Five ways to cultivate creativity

Taxi's Thomas Kenny shares ways to increase the likelihood of getting to a great idea (even if it starts out dumb).


By Thomas Kenny

There’s no formula for creativity.  Turning nothing into something requires a crude alchemy of hard work, talent and inspiration. If there were a formula, then producing great work wouldn’t be as elusive as we all know it to be.

But there’s a reason why certain agencies consistently deliver great work, year after year. On one hand, it’s a testament to the talented art directors and copywriters who have put in long hours honing their craft, and the creative directors who inspire and guide them.

But it’s more than that. These agencies don’t just have great people – they’ve created an environment where great people can do great work. This isn’t something that happens by accident. It’s a culture and environment that is actively cultivated.

What follows are five things we can all do to increase the likelihood of producing great creative work.

Be surrounded by creativity

Ideas are most abundant in places that actively celebrate ideas.  The law of conservation of energy says that energy cannot be created or destroyed, only transferred from one state to another. Similarly, to produce great ideas we need to first consume great ideas. Constantly sharing great work (both from within the industry and beyond) not only inspires us, but creates an ongoing dialogue within the agency about what great work looks like and what we should all be aspiring to do.

Don’t become a slave to the path that’s set

The only thing worse than someone who doesn’t have an opinion is someone unwilling to change their opinion. Creative development is an exploration, so things are likely to change along the way. What may have seemed like the best way forward at the outset of seeing the brief may no longer make sense after spending some time with the problem. Or better yet, after batting around the idea for a while, we may discover that there’s a better way forward. The best collaborators in any creative undertaking are those with strong opinions that are lightly held.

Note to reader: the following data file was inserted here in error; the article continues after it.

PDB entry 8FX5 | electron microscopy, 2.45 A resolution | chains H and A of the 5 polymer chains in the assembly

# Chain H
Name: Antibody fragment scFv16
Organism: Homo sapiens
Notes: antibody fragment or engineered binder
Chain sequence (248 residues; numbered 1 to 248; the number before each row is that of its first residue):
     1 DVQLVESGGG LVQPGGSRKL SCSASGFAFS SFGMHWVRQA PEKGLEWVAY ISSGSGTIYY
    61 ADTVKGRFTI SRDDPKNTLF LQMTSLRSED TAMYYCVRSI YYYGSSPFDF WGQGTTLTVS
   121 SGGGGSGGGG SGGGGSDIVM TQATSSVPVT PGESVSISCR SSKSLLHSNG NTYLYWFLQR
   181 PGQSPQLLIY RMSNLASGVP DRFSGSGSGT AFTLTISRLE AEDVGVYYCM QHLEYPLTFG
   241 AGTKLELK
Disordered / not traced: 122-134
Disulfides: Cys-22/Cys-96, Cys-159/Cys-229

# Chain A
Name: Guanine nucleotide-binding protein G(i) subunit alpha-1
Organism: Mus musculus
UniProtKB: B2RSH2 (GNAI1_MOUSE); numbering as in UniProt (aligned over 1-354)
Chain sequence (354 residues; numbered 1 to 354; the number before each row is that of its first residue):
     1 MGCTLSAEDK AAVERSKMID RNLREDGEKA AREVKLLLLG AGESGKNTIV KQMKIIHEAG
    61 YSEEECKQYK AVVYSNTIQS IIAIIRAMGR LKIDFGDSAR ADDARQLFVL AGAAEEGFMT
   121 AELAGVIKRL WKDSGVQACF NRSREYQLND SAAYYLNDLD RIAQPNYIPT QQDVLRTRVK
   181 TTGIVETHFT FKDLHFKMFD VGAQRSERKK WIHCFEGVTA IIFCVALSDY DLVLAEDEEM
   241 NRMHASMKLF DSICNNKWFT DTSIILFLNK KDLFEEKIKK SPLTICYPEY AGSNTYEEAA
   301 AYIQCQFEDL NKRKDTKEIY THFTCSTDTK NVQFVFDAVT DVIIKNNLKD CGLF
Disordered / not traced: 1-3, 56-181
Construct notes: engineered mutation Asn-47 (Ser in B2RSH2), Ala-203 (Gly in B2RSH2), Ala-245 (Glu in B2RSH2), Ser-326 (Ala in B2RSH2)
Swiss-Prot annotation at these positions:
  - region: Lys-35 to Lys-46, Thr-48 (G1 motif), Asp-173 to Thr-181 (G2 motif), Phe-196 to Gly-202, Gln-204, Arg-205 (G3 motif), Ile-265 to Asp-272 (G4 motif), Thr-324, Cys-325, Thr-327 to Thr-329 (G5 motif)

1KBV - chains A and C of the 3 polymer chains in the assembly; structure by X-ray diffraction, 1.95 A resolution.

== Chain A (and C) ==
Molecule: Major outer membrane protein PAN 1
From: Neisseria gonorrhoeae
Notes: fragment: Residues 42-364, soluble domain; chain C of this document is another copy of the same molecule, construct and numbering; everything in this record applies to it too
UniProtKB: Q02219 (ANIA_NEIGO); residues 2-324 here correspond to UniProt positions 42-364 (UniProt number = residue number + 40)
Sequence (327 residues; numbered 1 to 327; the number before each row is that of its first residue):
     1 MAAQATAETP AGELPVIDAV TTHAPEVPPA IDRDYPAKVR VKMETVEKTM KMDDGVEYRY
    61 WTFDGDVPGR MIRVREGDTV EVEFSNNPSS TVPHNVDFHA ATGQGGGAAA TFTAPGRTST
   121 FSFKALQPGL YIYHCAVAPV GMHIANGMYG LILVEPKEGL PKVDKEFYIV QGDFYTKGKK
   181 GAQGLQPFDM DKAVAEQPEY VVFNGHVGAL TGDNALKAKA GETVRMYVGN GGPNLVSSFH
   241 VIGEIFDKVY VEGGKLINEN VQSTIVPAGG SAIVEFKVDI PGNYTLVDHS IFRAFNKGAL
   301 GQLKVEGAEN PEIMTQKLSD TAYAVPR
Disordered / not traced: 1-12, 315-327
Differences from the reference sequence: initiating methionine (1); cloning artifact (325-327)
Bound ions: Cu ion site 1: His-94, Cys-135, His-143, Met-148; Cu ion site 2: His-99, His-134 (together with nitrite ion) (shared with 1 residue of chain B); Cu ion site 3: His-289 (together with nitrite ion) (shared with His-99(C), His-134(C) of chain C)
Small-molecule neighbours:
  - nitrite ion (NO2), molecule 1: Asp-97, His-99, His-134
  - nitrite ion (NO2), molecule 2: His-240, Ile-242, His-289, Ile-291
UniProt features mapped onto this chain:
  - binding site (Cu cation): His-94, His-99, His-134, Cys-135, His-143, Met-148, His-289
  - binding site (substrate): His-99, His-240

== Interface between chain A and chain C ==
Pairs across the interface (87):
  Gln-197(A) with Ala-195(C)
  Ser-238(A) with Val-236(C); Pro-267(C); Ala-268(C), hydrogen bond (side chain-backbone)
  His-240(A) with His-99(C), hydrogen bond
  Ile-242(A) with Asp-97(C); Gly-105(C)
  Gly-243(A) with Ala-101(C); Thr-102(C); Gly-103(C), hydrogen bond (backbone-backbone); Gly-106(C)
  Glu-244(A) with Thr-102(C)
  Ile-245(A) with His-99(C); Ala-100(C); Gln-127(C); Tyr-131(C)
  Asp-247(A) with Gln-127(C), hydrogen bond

Get the naysayers out of the room

Great ideas usually sound dumb at first. The reason they sound dumb is because they’ve never been done before. It’s important to create a space where these ideas are given the chance to evolve from dumb to inspired. To be clear, many of these ideas won’t evolve into something great – they’re just dumb ideas. But that’s fine too.

Great work comes from places where people aren’t afraid or embarrassed to share a potentially dumb idea. Vulnerability is crucial to the creative process – particularly its early stages – so get anyone who is overly negative or judgmental out of the room. The head of Apple design Jony Ive had this to say about Steve Jobs’ approach to the creative process: “He, better than anyone, understood that while ideas ultimately can be so powerful, they begin as fragile, barely formed thoughts, so easily missed, so easily compromised, so easily just squished.”

Be decisive

There’s a time to explore and there’s a time to make a call. The best creative leaders are ruthlessly decisive. And while it surely stings to see work that took hours (and sometimes days and weeks) cast aside in seconds, it’s far more painful to continue wrestling with something that isn’t going to work. Making tough choices allows teams to focus their creative energy on work that actually has a chance to move forward. It’s also a clear signal to the team that there is a creative vision being pursued, which inspires the confidence to do something amazing.

Remember – we’re all accountable

Creative success is the responsibility of the whole team, not just the folks with “creative” in their title. Strategy, accounts, and production all contribute in meaningful ways to bring an idea to life. Strategy should inspire, accounts should facilitate, production should realize. We succeed or fail as a team so the onus should never fall exclusively on the creative department to create great work.

Creativity will always be mercurial but there are things we can do to nudge it in the right direction. Our environment has a profound impact on what ends up on the page, so nurturing a culture of creativity can make flashes of brilliance a regular occurrence.

Thomas-KennyThomas Kenny (@thomaskenny) is strategy director at Taxi in Toronto

Feature image courtesy of Shutterstock